Praised as an “utterly dazzling” artist (The Strad), with “a marvelous show of superb technique” and “mesmerizing grace” (New York Classical Review), violinist Danbi Um captivates audiences with her virtuosity, individual sound, and interpretive sensitivity. A Menuhin International Violin Competition Silver Medalist, she showcases her artistry in concertos, chamber music, and recitals. After winning the Music Academy of the West Competition in 2014, she made her concerto debut performing the Walton Violin Concerto with the Festival Orchestra, conducted by Joshua Weilerstein. Highlights of her 2019-20 season included solo appearances with the Chamber Orchestra of Philadelphia (Kimmel Center) and Brevard Philharmonic, a national tour with the Chamber Music Society of Lincoln Center, and debut performances at premier national series including Wolf Trap, Cincinnati’s Linton Chamber Series, and Chicago’s Dame Myra Hess Concerts. An avid chamber musician, she is an alum of CMS’s Bowers Program. Her festival appearances have included those at Marlboro, Ravinia, Yellow Barn, Moab, Seattle, Caramoor, Moritzburg, and North Shore. Her chamber music collaborators have included Vadim Gluzman, Pamela Frank, Frans Helmerson, Jan Vogler, David Shifrin, and Gilbert Kalish. Admitted to the Curtis Institute of Music at the age of ten, Ms. Um graduated with a bachelor’s degree. Her teachers have included Shmuel Ashkenasi, Joseph Silverstein, Jaime Laredo, and Hagai Shaham. She is a winner of Astral’s 2015 National Auditions and plays on a 1683 “ex-Petschek” Nicolò Amati violin, on loan from a private collection.

Bram van Sambeek was the first bassoonist ever to receive the highest Dutch Cultural Award, and in 2011 he won a Borletti Buitoni Trust Award. He performs regularly as a soloist with the Lahti Symphony Orchestra, Gothenborg Symphony, Netherlands Chamber Orchestra, Oulu Symphony, and South Netherlands Philharmonic. In 2010 he was offered a Carte Blanche series at the Concertgebouw Amsterdam and in 2015 he received a “Wild Card,” presenting many adventurous concerts at the Muziekgebouw aan ‘t IJ, also in Amsterdam. He is a regular guest at the Delft Chamber Music Festival, Storioni Festival, Orlando Festival, West Cork Chamber Music Festival, Lockenhaus Chamber Music Festival, and the Australian Festival of Chamber Music. He performs in many diverse styles, working with rock musician Sven Figee at Konzerthaus Berlin, jazz musician Joris Roelofs at the North Sea Jazz Festival, and Arabic musician Kinan Azmeh in the Morgenland Festival. His most recent recording features new bassoon concertos by Sebastian Fagerlund and Kalevi Aho for the BISlabel; his previous recordings, on the Brilliant Classics label, include Bassoon Concertos and Bassoon-Kaleidoscope. Mr. van Sambeek began his studies with Fred Gaasterland and continued with Joep Terwey and Johan Steinmann at the Royal Conservatory of The Hague. After graduation he took private lessons with Gustavo Núñez. Last season he started a professorship at the Hochschule für Music und Tanz in Cologne, and he was the spokesman of the Holland Festival’s “Save the bassoon” campaign. He is a former member of CMS’s Bowers Program.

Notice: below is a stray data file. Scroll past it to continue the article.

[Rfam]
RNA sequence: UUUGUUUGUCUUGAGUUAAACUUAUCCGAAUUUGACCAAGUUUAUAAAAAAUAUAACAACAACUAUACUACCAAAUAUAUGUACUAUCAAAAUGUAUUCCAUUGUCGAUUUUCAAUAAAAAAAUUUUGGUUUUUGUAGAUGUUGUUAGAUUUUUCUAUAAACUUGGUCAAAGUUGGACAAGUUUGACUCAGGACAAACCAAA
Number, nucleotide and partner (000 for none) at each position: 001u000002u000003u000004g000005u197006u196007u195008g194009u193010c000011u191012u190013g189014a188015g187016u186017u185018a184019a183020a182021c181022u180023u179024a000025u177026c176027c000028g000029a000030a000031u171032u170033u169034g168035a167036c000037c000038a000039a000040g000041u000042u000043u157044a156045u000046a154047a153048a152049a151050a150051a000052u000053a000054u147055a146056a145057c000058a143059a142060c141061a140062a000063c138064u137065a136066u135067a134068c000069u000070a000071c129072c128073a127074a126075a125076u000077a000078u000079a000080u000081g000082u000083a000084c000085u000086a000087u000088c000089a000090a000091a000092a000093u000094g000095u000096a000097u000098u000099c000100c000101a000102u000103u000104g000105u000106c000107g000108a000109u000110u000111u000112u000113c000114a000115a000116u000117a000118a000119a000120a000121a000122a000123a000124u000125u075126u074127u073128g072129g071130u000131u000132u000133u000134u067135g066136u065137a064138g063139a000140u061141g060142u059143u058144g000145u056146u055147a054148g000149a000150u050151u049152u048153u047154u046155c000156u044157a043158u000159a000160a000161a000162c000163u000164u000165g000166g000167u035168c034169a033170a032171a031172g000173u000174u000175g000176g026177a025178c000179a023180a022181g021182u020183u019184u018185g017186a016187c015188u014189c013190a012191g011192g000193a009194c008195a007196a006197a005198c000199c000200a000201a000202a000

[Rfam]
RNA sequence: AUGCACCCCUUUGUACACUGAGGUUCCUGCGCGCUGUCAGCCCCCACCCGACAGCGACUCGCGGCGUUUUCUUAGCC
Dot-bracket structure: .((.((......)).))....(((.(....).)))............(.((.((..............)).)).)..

Grammy-winner Jason Vieaux, “perhaps the most precise and soulful classical guitarist of his generation” (NPR), is a guitarist that goes beyond the classical. His solo album, Play, won the 2015 Grammy for Best Classical Instrumental Solo. Recital highlights include performances at Caramoor, Philadelphia Chamber Music Society, Amsterdam’s Concertgebouw, Ravinia, 92nd Street Y, Bard Music, and Strings Music Festival. He has performed as soloist with over 100 orchestras and his passion for new music has fostered premieres by Avner Dorman, Dan Visconti, Vivian Fung, Jeff Beal, and more. He continues to bring important repertoire alive in the recording studio as well, and has released 15 albums. Most recently he recorded Ginastera: One Hundred (Oberlin Music) and released Infusion (Azica) with bandoneonist Julien Labro. He was the first classical musician to be featured on NPR’s “Tiny Desk” series. In 2012, the Jason Vieaux School of Classical Guitar was launched with ArtistWorks Inc., an interface that provides one-on-one online study with Vieaux for guitar students around the world. In 2011 he co-founded the guitar department at The Curtis Institute of Music, and was invited to inaugurate the guitar program at the 2015 Eastern Music Festival. Mr. Vieaux has taught at the Cleveland Institute of Music since 1997, heading the guitar department since 2001. He has received a Naumburg Foundation top prize, a Cleveland Institute of Music Alumni Achievement Award, and a Salon di Virtuosi Career Grant.